I have a confession...I rated Emma, by Jane Austen five stars and never actually completed it. Shocking, I know! But I LOVE Jane Austen and I had seen the movie...you know the one with Gwyneth Paltrow. And I simply knew I would love the rest of the book!

I am not new to the publishing world. I am new to Indie publishing, in a very new world!

Recently...actually today...I discovered that it is quite easy for anyone to pay for a host of good reviews. Evidently they can be fairly pricey. So how do you know if reviewers are legitimate or not.

Truly, in the end, a book will sell because it was liked. But in the beginning it takes a lot of marketing to simply get it read.

After all, Susan Lucci made it to the final rounds on Dancing with the Stars and...I love her, but the woman is NOT a dancer. So there is a bit of a marketing/popularity issue going.

For me, I am fortunate that my husband is a marketing maniac! I followed the advice of a number of sites about marketing my book. And had some early fans that insisted on helping the book become known.

I had offers to publish my book with traditional publishing houses and after looking at what they offered and paid out, I chose the Indie route.

Someone once said, that the internet is the bathroom wall of the 21 century. And that appears to be true, especially since Bobrick transitioned to plastic laminates removing the opportunity to defame others behind those closed doors.

But how do you validate a challenge? You fill the void with information and facts! Here is what I discovered:

1) If a large percentage of reviewers were new to Good reads or Amazon, I would search to see if a percentage follow the author as a fan. A purchased review probably would not. I think I would expect to see at least 10%. Remember though, it may take a few weeks on a new site to build that fan base.

If the author and the reviews have been there for more than a month and are not at 10%, I would begin to suspect purchased reviews...or poor reviews.

2) I would check social media and discover if a percentage of the reviewers followed the author or book on Twitter, Facebook or other social media.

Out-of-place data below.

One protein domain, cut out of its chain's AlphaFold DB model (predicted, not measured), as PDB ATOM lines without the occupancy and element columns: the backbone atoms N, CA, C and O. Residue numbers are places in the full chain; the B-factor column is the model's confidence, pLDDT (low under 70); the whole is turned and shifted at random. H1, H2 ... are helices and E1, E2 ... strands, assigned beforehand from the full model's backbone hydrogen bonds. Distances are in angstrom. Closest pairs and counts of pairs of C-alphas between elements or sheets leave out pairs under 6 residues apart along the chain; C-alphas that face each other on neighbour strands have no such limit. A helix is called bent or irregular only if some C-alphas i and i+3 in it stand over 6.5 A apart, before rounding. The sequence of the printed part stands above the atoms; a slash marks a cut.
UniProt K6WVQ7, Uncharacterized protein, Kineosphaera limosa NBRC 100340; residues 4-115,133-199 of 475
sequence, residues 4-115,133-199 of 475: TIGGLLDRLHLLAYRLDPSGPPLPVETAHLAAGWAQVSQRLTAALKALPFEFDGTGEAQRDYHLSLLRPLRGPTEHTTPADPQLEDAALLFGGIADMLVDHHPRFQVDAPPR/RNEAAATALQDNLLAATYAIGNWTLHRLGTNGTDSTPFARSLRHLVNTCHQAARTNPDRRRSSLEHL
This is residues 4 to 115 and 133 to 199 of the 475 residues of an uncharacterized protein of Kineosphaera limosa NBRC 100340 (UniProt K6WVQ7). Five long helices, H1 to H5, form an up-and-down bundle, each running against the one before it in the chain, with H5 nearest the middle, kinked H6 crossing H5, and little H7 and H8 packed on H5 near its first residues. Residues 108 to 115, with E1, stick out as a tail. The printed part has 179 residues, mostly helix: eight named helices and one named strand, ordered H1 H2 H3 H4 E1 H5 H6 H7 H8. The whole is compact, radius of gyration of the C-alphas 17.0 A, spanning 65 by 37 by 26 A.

3) I would send the reviewer a message and ask them how they discovered the novel and perhaps even ask them if they had been paid to review the novel.

If at least 70% of the reviews follow the author or book and have legitimate responses, you have good reason to believe the reviews are legitimate.

Hope this helps sort out the gems from the chaff!
The Sibylline OracleDelia J. Colvin
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Published on August 31, 2012 18:39 • 389 views • Tags: delia-colvin, delia-j-colvin, reviews, the-sibylline-oracle, writing
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message 1: by Sandy (new)

Sandy Perfect! Now....back to your awesome FIVE star book ;)

message 2: by Randy (new)

Randy Colvin What GREAT advice on how to help everyone and ANYONE to get at the TRUTH about reviews! AWESOME and worthwhile advice that MANY authors will be able to use with their fans and readers! This is just as good as your ability to tell a GREAT story!

message 3: by Delia (new)

Delia Colvin Thank you! Hope it helps the readers! There is a lot of confusion out there!

message 4: by Sandy (new)

Sandy There's "something " for sure.... ;) hi from CA!!!

message 5: by Paddy (new)

Paddy O'callaghan Delia, I'm completely in love with both you and your work, but we're gonna fall-out big-time if you don't stop saying things that might encourage people to read Emma. EVERYBODY, LISTEN TO ME INSTEAD, EMMA IS AN IMMENSELY CRAPPY BOOK.

message 6: by Delia (new)

Delia Colvin Paddy, Thank you!!!

As far as Jane Austen's Emma...Paddy this is for you:

WARNING: Nothing in this blog should be perceived as a recommendation of the novel Emma by Jane Austen. While the author of this blog is a fan of Ms. Austen, she is ignorant as to the content of the last two-thirds of that literary work.

Further, in the interest of honest reporting I have removed my five star rating of Emma.

Better Paddy? ;-D

message 7: by Paddy (new)

Paddy O'callaghan God bless you Delia - LOL.

message 8: by Delia (new)

Delia Colvin Paddy wrote: "God bless you Delia - LOL."

Any time!!

message 9: by Anne (new)

Anne Monteith I like your post, but I disagree with #2. The social networks are so overly used that help they may have once provided has been negated.
I also want to thank you for going the indie route. Writers like you have breathed new life into books. While I once followed, many of the "popular authors" represented by publishing houses I found that overtime their books became hackneyed and boring. I sometimes feel that the only reason their last book was released was that it was a contractual requirement. When you look at the books they are releasing they all have around the same number of pages, even if they have to use large spacing and blank pages to get to the “magic number”.

message 10: by Delia (new)

Delia Colvin Anne wrote: "I like your post, but I disagree with #2. The social networks are so overly used that help they may have once provided has been negated.
I also want to thank you for going the indie route. Writer..."

Hi Anne,

Thanks so much for your wonderful comments and the great insight!

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